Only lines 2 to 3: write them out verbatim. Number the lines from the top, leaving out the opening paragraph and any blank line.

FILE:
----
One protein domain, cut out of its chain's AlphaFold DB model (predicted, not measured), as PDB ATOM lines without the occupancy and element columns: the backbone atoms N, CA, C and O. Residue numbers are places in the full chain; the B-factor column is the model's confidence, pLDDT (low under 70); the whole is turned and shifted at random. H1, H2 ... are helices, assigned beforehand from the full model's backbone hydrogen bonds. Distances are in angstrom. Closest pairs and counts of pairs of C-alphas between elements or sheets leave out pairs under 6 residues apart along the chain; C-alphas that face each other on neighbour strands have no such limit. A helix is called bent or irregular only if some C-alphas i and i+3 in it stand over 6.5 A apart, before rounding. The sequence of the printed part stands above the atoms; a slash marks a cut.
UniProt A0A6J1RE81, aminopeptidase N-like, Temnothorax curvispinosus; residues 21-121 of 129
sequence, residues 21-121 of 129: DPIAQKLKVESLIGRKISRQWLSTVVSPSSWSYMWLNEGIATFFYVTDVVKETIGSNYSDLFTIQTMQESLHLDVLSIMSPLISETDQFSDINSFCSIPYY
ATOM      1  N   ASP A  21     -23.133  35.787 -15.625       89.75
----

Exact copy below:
sequence, residues 21-121 of 129: DPIAQKLKVESLIGRKISRQWLSTVVSPSSWSYMWLNEGIATFFYVTDVVKETIGSNYSDLFTIQTMQESLHLDVLSIMSPLISETDQFSDINSFCSIPYY
ATOM      1  N   ASP A  21     -23.133  35.787 -15.625       89.75